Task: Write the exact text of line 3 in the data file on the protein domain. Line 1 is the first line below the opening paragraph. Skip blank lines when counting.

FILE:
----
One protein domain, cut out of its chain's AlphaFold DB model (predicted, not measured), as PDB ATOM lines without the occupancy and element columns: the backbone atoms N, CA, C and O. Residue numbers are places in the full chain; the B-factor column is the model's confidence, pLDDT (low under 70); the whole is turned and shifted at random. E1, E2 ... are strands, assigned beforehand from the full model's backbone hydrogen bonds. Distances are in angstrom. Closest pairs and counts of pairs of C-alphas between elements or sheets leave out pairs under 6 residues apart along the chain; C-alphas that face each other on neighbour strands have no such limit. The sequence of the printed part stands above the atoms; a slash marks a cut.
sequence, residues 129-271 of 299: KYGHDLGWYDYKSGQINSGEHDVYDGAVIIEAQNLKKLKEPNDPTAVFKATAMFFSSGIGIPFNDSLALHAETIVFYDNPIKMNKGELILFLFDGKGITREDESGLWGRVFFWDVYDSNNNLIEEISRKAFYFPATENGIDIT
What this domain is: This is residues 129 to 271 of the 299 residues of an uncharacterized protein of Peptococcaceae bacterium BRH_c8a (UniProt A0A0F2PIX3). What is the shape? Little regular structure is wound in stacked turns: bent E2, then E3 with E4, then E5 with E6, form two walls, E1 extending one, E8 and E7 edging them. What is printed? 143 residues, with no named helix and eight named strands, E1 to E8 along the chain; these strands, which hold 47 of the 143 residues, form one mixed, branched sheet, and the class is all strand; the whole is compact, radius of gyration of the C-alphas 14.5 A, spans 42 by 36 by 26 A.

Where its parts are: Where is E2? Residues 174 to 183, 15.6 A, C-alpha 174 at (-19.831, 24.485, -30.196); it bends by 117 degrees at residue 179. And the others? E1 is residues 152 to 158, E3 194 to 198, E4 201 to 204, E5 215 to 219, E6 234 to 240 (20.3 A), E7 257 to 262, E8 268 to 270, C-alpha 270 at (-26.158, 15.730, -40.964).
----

Where its parts are: Where is E2? Residues 174 to 183, 15.6 A, C-alpha 174 at (-19.831, 24.485, -30.196); it bends by 117 degrees at residue 179. And the others? E1 is residues 152 to 158, E3 194 to 198, E4 201 to 204, E5 215 to 219, E6 234 to 240 (20.3 A), E7 257 to 262, E8 268 to 270, C-alpha 270 at (-26.158, 15.730, -40.964).